Lamont's marijuana plan clears hurdle in committee vote, but more changes likely
Gov. Ned Lamont's plan to
legalize marijuana advanced Tuesday in a tight Judiciary Committee vote, 22-16, but only after some big
changes and pushback from his own party.
The governor's plan is
getting hit from both sides. Republicans say it goes too far and some Democrats
say it doesn't go far enough.
Gov. Lamont's plan would
legalize sales by next summer, but critics say it’s too limited. A new version
allows home growing of up to six plants, but only for medical marijuana
patients. Also, to protect small businesses, only "equity applicants"
would be able to sell pot until 2024.
That includes those
convicted of marijuana charges in the past. Their records could also be wiped
"So somebody got arrested for breaking the law. We're going to say, 'You know what? What we're going to do is, we know you violated the law, but we're going to reward you,'" said state Sen. Dan Champagne (R-Vernon).
Backers say the bill is likely to undergo even
more changes before the full General Assembly votes on it.
"I stand firmly in support of the effort to end prohibition of cannabis to right some of those historical wrongs," said state Rep. Steve Stafstrom (D- Bridgeport).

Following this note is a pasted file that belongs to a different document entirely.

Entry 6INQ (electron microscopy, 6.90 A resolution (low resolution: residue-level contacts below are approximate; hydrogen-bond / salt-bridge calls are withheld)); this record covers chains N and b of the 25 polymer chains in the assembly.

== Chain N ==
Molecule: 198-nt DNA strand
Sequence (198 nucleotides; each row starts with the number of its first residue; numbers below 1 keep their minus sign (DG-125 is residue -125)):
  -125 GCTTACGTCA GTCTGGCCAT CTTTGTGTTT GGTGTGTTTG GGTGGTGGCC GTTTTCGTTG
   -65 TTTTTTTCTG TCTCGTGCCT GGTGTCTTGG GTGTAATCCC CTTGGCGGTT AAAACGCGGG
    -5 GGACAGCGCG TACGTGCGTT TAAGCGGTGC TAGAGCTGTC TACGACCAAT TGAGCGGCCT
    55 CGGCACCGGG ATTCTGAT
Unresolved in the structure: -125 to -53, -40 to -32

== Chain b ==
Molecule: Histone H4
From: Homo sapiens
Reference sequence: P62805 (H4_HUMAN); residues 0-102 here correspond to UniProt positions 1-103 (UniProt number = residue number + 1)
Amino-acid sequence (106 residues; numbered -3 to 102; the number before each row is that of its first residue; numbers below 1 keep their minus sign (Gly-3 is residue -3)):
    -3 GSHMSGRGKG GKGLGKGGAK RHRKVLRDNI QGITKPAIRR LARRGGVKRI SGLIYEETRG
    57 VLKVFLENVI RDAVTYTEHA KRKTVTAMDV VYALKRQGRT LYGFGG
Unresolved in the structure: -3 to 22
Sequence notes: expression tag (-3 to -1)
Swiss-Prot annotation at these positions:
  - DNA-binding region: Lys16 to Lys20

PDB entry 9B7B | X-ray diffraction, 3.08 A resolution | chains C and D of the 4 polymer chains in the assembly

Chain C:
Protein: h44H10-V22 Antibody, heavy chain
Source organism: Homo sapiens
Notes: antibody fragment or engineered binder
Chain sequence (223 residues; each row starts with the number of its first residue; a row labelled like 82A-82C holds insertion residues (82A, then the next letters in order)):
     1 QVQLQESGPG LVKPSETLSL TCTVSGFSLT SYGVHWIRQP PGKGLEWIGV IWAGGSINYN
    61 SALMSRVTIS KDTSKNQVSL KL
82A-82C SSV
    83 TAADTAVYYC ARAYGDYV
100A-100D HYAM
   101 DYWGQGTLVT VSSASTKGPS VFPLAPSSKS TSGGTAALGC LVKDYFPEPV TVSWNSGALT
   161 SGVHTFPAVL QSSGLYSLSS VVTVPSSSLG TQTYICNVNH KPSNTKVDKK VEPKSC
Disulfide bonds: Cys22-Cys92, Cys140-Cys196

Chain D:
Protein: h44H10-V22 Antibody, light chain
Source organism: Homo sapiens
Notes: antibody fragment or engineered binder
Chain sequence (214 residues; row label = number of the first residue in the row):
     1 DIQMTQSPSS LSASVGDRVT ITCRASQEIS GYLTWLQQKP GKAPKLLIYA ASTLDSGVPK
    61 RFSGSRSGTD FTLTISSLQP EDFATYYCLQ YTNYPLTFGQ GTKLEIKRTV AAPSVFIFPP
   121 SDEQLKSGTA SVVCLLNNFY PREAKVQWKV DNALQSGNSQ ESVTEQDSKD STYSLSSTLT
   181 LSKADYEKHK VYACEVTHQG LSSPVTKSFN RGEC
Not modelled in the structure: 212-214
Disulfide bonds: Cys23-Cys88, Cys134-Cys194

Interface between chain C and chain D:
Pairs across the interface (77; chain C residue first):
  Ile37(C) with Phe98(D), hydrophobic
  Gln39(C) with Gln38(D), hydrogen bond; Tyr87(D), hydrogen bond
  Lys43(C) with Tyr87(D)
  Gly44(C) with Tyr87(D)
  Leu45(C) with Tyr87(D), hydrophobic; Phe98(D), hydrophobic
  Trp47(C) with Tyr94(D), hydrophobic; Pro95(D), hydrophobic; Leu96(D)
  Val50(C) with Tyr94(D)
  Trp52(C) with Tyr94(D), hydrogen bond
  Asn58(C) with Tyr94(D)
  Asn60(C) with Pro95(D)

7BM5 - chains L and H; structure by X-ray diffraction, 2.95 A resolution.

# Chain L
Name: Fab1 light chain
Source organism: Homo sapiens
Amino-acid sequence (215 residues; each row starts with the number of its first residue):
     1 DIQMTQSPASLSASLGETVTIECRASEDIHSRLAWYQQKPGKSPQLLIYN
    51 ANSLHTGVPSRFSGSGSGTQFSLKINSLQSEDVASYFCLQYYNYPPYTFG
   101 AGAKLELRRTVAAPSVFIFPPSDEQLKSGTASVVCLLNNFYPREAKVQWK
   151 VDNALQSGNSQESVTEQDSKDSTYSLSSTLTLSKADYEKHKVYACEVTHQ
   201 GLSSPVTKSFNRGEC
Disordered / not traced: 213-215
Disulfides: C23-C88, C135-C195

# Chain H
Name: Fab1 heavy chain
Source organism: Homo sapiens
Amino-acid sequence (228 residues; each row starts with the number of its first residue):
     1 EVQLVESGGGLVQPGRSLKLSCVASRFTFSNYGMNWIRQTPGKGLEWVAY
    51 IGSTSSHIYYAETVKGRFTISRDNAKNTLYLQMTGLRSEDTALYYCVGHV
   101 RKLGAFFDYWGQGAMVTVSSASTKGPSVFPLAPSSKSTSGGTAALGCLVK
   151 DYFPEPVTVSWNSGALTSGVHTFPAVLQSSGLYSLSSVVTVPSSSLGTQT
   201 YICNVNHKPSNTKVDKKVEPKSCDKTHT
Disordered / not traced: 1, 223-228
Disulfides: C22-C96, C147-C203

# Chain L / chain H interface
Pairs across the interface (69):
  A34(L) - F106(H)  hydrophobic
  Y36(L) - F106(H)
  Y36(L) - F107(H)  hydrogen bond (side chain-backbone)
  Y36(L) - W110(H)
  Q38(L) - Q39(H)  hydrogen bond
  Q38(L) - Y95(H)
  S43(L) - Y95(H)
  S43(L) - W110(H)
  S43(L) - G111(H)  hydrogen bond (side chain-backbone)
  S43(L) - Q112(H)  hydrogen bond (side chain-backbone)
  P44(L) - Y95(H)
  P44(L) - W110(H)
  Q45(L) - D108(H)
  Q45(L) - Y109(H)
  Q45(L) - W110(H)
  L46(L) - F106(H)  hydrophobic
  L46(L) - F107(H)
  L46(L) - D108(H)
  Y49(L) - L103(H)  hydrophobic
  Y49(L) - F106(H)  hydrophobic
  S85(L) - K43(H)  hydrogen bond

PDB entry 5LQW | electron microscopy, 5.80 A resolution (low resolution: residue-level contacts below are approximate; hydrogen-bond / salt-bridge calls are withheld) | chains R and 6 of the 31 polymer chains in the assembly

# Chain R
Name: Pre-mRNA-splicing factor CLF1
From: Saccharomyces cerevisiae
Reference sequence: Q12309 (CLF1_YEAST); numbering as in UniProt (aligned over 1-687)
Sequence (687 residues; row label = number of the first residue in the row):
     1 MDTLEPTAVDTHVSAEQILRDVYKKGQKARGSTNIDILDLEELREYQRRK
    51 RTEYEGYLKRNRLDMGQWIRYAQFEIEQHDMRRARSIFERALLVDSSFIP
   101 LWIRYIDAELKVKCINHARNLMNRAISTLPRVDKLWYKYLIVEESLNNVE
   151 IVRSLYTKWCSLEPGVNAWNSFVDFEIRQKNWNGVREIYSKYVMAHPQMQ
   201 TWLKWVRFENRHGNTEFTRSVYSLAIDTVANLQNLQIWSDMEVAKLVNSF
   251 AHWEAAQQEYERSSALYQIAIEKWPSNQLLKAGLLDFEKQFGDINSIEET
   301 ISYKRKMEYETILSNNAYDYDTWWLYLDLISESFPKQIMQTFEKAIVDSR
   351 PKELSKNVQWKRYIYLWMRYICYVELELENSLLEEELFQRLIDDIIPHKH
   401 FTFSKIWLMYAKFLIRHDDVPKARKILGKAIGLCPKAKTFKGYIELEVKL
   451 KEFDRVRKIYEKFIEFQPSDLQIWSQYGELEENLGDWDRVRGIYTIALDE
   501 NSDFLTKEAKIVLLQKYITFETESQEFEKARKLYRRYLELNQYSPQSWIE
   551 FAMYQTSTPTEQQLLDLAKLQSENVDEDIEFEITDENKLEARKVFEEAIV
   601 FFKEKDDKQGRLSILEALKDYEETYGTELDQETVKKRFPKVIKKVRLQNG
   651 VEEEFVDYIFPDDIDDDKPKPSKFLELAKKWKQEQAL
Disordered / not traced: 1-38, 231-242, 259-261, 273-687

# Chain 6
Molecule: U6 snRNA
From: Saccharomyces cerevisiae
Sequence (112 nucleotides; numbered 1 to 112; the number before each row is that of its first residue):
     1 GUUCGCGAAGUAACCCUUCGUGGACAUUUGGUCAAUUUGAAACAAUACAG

New York just legalized
marijuana. It's already legal in Massachusetts. Many say that puts Connecticut
on the clock.
"Right now, too many
Connecticut residents, too many of our constituents purchase cannabis on an
illicit and on an illegal market. And when they do so, they're consuming an
unregulated substance," says state Sen. Will Haskell (D-Westport).
Tuesday’s vote was just the first of many hurdles for pot legalization. The
bill heads to the Finance Committee next for a vote on April 22.
Under the revised proposal, cannabis workers
could join unions — something critics pushed hard for. Union leaders say they’re happy the plan advanced, but it’s
still needs work:
“We applaud the Judiciary Committee for recognizing that the
best way to create good jobs in this new industry is to make labor peace
agreements a condition of licensure,” said Connecticut AFL-CIO president Sal
Luciano. “And we urge the legislature to add language to the final
bill that would require the construction or renovation of cultivation and
rental facilities to include prevailing wage standards and project labor
agreements. The labor movement wants all the jobs in this industry – from
construction and renovation to cannabis processing and retail – to be good jobs
in our state. Connecticut cannot afford another low-wage industry.”
Also issuing a statement was the Connecticut State Medical Society, saying they oppose pot
“Physicians base our opinions on science, data
from peer-reviewed writings, observation and patient interaction, which is why
we believe Connecticut should not sacrifice the health and well-being of our
youth for the unproven promise of increased revenues brought about by legalization
of recreational marijuana,” said CSMS president Dr. Gregory Shangold.